Association Between Social Isolation and Eating Alone on Foods Consumed by Chinese Adolescents. Academic Article uri icon


  • Obesity is increasingly affecting Chinese adolescents due to trends in unhealthy eating, including lower fruit and vegetable consumption and increased consumption of processed foods. A cross-sectional study of adolescents was conducted in Wuhan, China, in October 2019 that included measurements of perceived social isolation, eating when anxious or depressed, diet composition, body weight, and height. Social isolation, eating when sad or anxious, and eating alone were significant predictors of processed food and sugar-sweetened beverage consumption, although only eating when sad or anxious was a significant predictor of fruit and vegetable consumption. Eating when anxious or depressed did not mediate these relationships. Social isolation was associated with consumption of processed foods and sugar-sweetened beverages by boys, but not by girls, and only eating home-cooked dinner was associated with fruit and vegetable consumption by female adolescents. Eating when sad or anxious, eating alone, and eating home-cooked meals were all associated with fruit and vegetable consumption among male adolescents. The effects of social isolation, anxiety, and depression could act to increase unhealthy eating through several mechanisms potentially mediated by chronic stress, while eating alone could also act to increase unhealthy eating due to effects of self-efficacy and food availability. The interplay between diet and outside factors, including environment, social factors, and personal psychology specific to Chinese adolescents needs to be better understood to develop comprehensive interventions for this population.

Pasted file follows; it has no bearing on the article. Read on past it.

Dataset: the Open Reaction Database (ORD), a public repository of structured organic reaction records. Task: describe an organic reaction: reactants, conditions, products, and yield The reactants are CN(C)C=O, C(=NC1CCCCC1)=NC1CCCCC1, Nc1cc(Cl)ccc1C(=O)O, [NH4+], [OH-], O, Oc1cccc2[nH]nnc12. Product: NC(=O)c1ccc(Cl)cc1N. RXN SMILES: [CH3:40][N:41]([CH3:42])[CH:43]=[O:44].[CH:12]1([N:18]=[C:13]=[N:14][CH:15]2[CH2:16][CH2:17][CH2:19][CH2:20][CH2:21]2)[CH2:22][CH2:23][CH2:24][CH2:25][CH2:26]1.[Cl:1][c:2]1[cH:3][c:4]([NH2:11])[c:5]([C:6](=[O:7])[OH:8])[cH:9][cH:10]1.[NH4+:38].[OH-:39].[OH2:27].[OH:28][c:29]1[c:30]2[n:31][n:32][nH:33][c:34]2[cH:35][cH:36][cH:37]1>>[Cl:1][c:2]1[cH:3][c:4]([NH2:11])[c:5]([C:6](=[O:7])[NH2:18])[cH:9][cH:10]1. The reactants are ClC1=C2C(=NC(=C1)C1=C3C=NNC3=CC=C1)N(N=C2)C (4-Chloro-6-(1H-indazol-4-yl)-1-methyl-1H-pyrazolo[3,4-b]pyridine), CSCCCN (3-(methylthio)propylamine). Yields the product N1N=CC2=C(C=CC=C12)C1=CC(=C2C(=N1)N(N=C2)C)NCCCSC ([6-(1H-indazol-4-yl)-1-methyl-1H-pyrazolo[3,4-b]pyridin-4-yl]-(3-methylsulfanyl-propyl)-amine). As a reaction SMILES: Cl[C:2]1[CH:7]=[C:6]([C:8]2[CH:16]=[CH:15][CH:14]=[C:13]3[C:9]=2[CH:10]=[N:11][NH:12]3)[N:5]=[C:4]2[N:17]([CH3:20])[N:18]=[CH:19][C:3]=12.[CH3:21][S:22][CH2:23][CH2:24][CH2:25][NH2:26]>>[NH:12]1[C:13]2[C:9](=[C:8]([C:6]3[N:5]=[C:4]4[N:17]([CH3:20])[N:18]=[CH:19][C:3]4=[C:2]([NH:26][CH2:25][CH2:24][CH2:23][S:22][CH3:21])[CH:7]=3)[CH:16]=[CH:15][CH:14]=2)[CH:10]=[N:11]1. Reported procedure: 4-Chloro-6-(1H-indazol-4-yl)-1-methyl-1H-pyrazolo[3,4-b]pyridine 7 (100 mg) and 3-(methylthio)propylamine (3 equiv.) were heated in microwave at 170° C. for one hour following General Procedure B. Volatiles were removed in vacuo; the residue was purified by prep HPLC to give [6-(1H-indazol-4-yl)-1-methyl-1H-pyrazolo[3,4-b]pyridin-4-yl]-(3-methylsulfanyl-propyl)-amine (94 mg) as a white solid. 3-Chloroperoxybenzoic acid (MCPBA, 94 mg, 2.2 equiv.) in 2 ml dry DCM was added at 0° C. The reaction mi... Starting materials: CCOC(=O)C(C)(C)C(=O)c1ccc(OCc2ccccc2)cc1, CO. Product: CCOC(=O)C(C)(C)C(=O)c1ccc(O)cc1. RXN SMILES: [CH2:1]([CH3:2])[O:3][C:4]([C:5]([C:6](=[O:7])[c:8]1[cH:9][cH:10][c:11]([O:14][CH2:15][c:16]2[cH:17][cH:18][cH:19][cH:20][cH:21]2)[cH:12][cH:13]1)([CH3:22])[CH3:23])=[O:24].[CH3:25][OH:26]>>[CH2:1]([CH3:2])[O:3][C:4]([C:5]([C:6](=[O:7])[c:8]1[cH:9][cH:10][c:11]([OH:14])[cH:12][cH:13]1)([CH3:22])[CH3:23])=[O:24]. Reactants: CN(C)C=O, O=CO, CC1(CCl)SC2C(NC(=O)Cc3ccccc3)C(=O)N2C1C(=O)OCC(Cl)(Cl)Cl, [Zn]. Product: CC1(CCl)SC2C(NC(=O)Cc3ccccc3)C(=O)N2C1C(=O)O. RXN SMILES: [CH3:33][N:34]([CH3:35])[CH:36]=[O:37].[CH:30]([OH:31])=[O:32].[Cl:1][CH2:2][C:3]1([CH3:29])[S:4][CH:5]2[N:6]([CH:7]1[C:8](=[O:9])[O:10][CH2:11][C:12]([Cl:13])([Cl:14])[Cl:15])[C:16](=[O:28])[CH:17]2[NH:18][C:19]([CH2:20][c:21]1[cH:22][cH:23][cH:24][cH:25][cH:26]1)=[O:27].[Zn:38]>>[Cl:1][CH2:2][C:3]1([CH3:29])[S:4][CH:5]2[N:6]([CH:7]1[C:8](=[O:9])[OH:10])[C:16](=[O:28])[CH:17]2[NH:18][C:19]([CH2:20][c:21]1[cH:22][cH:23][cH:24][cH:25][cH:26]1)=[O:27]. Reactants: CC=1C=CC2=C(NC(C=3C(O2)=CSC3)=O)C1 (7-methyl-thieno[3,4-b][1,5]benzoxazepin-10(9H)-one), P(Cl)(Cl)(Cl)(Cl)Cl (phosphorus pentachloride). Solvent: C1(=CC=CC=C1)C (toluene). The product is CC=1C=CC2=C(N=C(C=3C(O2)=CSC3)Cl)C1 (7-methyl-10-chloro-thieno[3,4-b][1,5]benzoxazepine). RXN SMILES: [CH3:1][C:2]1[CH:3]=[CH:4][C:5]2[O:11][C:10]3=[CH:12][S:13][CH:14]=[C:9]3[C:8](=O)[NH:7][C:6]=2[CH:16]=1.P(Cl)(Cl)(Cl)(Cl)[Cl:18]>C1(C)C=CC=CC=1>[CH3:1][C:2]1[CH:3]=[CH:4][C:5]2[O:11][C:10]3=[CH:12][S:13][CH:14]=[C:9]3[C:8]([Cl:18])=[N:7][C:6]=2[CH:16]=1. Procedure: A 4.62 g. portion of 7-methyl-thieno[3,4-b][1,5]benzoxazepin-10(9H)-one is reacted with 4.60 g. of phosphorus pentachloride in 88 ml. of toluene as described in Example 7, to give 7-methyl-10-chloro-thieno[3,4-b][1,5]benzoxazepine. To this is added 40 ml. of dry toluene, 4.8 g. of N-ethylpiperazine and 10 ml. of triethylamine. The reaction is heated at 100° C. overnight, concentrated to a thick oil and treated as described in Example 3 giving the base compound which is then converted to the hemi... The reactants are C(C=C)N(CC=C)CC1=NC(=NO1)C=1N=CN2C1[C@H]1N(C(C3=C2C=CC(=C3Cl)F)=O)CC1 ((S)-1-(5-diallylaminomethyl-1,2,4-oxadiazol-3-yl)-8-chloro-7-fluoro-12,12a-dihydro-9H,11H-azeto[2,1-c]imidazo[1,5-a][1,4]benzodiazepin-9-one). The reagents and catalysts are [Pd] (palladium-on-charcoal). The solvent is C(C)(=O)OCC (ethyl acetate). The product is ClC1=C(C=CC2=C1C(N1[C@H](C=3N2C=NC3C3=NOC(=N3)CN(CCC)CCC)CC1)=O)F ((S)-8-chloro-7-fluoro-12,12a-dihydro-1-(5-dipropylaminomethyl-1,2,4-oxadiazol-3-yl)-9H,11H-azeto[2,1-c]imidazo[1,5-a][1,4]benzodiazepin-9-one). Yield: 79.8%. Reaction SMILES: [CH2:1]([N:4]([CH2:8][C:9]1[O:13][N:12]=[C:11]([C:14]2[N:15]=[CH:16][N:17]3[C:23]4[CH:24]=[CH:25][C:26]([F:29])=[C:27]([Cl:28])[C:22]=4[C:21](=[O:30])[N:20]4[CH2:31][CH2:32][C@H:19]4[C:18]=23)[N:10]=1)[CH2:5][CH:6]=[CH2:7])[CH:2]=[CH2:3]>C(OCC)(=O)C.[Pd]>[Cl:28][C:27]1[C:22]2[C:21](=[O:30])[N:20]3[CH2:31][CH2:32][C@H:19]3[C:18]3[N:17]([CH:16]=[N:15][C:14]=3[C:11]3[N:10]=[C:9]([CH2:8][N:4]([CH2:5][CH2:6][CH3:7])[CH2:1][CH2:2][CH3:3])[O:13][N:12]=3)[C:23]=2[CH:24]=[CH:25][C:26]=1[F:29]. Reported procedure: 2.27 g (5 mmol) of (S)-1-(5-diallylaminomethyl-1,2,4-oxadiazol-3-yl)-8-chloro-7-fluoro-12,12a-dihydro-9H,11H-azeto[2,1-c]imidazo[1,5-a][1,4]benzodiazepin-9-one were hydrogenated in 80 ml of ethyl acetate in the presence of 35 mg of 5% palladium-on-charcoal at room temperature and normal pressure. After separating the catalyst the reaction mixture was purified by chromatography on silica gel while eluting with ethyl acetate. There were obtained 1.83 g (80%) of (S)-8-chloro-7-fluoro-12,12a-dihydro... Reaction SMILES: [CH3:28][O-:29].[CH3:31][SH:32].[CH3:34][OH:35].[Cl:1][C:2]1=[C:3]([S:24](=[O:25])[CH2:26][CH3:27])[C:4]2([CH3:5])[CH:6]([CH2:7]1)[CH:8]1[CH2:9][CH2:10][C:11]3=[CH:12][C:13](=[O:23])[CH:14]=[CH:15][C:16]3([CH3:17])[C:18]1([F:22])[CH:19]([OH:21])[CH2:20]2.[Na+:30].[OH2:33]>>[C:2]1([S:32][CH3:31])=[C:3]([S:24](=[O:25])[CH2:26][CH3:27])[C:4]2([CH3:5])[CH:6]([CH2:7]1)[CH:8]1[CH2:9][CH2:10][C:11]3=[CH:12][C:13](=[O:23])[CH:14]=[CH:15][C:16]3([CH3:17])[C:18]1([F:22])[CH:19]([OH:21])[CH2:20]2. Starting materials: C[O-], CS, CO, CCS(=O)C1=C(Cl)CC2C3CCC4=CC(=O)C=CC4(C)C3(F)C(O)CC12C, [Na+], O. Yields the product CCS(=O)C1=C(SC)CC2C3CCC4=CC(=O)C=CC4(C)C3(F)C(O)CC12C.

published proceedings

  • J Healthy Eat Act Living

author list (cited authors)

  • Moore, J. B., Jee, S., Kemper, B. J., Maddock, J. E., & Li, R.

citation count

  • 0

complete list of authors

  • Moore, Justin B||Jee, SangHo||Kemper, Brett J||Maddock, Jay E||Li, Rui

publication date

  • January 2021